Error, Truth, & Innate Knowledge
Morality underlies the first of Plato’s doctrines I want to consider: ‘No one does wrong willingly’ (Gorgias 509d-e). However, as we noted with bravery, the vagaries of ‘goodness’ allows a variety of interpretations. For instance, Callicles would win the heart of Friedrich Nietzsche when he claims that “if a man is born in whom nature is strong enough, he’ll shake off all his limitations, shatter them to pieces, and win his freedom” (Gorgias 484a). For him, goodness is simply the “expansion of one’s desires” (429a). Plato would argue that Callicles is talking about goodness, but in ignorance, for he is applying a flawed definition of ‘what is good’. Desires are desirable, even pleasurable; however this sense alone when obtaining your desires provides no indication that ‘desires are morally good’, as Callicles seems to be assuming. For Plato, goodness will always come back to the soul, since the practice of philosophy is preparing and educating one’s soul to transcend the body upon death. Conflating the short-term gains of injustice as ‘justice’ in a ‘might is right’ sense will cause a harmful life to the doer (Gorgias 472e), polluting their soul, creating an isolated, violent, and materially obsessed mind-set. Instead, to identify goodness with a life that neither harms nor repays a harm with a harm (Republic 335e) will create a better soul, in this life and the next. Plato’s first doctrine is thus a call for moral education, for if we can’t agree a precise definition of goodness, we can at least use reasoning to counteract some of reason’s misuses.
The second doctrine we find builds upon this notion of educating the soul: ‘learning is recollection’. This is an early theory of innate knowledge. When Meno (Meno 80e) poses this paradox – how can you know or find out about what you have no idea of? and if you did know of what you didn’t know, how would you even recognise this unknown? – Socrates presents an uneducated slave boy with a mathematical problem. After providing him with the tools to solve the puzzle, upon his success, Socrates declares that the knowledge must have been in him all along. The truth “has been in the soul forever… and that means that if there’s something you do not happen to know about right now, or rather, happen not to have remembered yet, you mustn’t be afraid to try and find out about it” (86b). This opens up Plato’s mysticism: Plato argues that the soul is imperishable and lives outside of the material world, until it is born into the body with innate knowledge of truths seen outside worldly experience. Knowledge is therefore recollection of the soul’s past experience.
If we apply this idea back to Plato’s dialogues, we find that innate knowledge does not simply concern arithmetic, but also knowledge of moral virtue, and of goodness in itself. Perhaps you noticed that in steps 1 and 3 of the dialogical pattern I gave, it was not Socrates but Laches and Nicias who proposed definitions of bravery. And step 4’s definition is a combination of Laches and Nicias. So this definition would come from them, not from Socrates, who only claims to be a midwife to their knowledge. So where did this definition come from? Plato would argue that these answers come from the souls of those open to philosophy, and that their wise discussion triggered the remembering of the innate idea.
The essential truths Plato is interested in knowing are what we translate as ‘Forms’ or ‘Ideas’ (eidon in Greek). Put simply, the Forms are objective eternally-existing templates of all that can be known about. But we live in a world of particulars, and what we experience everyday is an imperfect mixture of the Forms, so obscuring them from us, so that we must seek them. Plato would expound on this idea most clearly in the Symposium, with his ‘Ladder of Love’ analogy, where he describes the search for true beauty as a continual process, experiencing a multitude of associations and discarding the naive aspects until reaching a core of truth. Seeing beauty in bodies moves up to seeing beauty in minds; which moves to art; and communities; finally arriving at knowledge of the Form of Beauty ‘in itself and by itself’, whereby “gold and clothing and good-looking boys and youths will pale into insignificance beside it” (Symposium 211 b-d). The lasting impression I obtain from this, is that we can aspire to transcend the here and now in knowledge, since even flawed dreams draw us closer to the truth.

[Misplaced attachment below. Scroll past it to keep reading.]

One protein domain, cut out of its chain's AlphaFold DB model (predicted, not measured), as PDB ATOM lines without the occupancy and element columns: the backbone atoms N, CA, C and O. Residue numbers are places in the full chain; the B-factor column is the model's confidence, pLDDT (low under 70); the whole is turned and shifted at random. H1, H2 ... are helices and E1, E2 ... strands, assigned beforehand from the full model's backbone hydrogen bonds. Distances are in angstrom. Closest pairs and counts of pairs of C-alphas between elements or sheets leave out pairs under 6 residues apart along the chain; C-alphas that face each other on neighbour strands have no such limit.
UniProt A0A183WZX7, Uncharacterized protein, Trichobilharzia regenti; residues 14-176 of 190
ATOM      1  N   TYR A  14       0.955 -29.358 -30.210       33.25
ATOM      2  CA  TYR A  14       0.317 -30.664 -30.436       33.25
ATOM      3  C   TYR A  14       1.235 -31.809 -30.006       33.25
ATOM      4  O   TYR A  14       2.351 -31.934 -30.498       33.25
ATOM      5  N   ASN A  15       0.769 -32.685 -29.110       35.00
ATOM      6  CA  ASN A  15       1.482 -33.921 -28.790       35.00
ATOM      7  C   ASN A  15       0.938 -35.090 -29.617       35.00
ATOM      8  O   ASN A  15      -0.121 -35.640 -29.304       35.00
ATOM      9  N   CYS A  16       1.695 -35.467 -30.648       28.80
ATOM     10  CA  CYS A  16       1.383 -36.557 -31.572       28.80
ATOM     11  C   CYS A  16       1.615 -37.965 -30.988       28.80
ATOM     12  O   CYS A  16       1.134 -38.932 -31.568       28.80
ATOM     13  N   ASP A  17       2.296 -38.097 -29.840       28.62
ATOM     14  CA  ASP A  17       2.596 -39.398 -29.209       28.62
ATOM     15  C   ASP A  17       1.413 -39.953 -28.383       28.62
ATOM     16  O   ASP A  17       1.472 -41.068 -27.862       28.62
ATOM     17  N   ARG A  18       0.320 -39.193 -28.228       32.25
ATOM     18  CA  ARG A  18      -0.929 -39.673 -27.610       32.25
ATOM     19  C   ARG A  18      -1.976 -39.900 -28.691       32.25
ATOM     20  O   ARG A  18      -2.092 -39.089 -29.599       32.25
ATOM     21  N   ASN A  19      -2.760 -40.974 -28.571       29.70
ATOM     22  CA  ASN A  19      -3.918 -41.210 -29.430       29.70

The truths remembered may not be perfectly-remembered truths. However, a theory of recollection demonstrates that all individuals, regardless of gender or social position, have the power to vanquish falsehood with reason, and so all are capable of becoming virtuous. However, Plato’s ethics cannot flourish in a world of commercial needs and political realism. For education to transcend the particular and aspire to grasp the essential truths of existence, a reconstruction of society of utopian proportions will be required.
Three Women of the Noble Lie: Gold, Silver, & Copper by Cecilia Mou
Image © Cecilia Mou 2021. To see more art, please Instagram her at @mouceciliaart
Wisdom & Lies in the Republic
It is important to remember when reading Plato’s Republic that the utopia he describes there has a purpose – to create a culture which not only implements the moral education I’ve just outlined, but provides a harmonious environment where neither the events leading up to the Thirty Tyrants, nor democracy’s popularist poisoning, could take place. Plato is concerned with building a society around ‘justice’ in its essential form. And although a majority of the ideas he presents are clearly highly questionable, where Republic excels as a piece of political philosophy is highlighting how much of society’s framework is built through legitimising cultural narratives and upon what we would now call ‘symbolic capital’. In Plato’s republic, poetry will be censored, since entertainment has the power to subvert thinking; education is made universal to men and women in order to prevent biases; blood relationships are hidden, and children raised communally to stop nepotism; and material acquisition – often a motivator for power – is severed from the political sphere.
In his ideal society Plato divides society in three: the ‘producing class’, who conform to a market system of private ownership and distribution; ‘auxiliaries’ – the military wing, who resemble the Spartan military, living and fighting in a communal spirit; and the ruling ‘guardians’ of this civilisation – the philosopher kings, similarly living in commune and uncorrupted by material ownership, but sharpened in reason rather than in sword-craft.